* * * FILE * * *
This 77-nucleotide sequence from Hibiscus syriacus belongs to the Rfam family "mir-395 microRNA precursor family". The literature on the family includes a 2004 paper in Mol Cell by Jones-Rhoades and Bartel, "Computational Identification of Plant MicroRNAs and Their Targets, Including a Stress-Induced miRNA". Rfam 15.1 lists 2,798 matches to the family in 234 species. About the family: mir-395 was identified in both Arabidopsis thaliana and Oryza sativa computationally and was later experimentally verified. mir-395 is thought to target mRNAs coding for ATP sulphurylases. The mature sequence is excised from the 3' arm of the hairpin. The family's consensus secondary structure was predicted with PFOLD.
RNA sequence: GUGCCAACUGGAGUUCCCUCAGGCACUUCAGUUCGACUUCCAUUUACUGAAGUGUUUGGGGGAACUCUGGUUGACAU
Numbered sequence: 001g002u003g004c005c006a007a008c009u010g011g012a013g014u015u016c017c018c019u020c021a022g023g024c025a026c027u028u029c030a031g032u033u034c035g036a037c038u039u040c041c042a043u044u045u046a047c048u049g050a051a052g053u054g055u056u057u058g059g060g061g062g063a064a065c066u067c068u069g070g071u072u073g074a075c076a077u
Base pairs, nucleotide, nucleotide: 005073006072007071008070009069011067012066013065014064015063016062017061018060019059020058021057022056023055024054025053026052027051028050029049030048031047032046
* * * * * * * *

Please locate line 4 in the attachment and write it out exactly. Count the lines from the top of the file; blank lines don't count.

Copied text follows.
Base pairs, nucleotide, nucleotide: 005073006072007071008070009069011067012066013065014064015063016062017061018060019059020058021057022056023055024054025053026052027051028050029049030048031047032046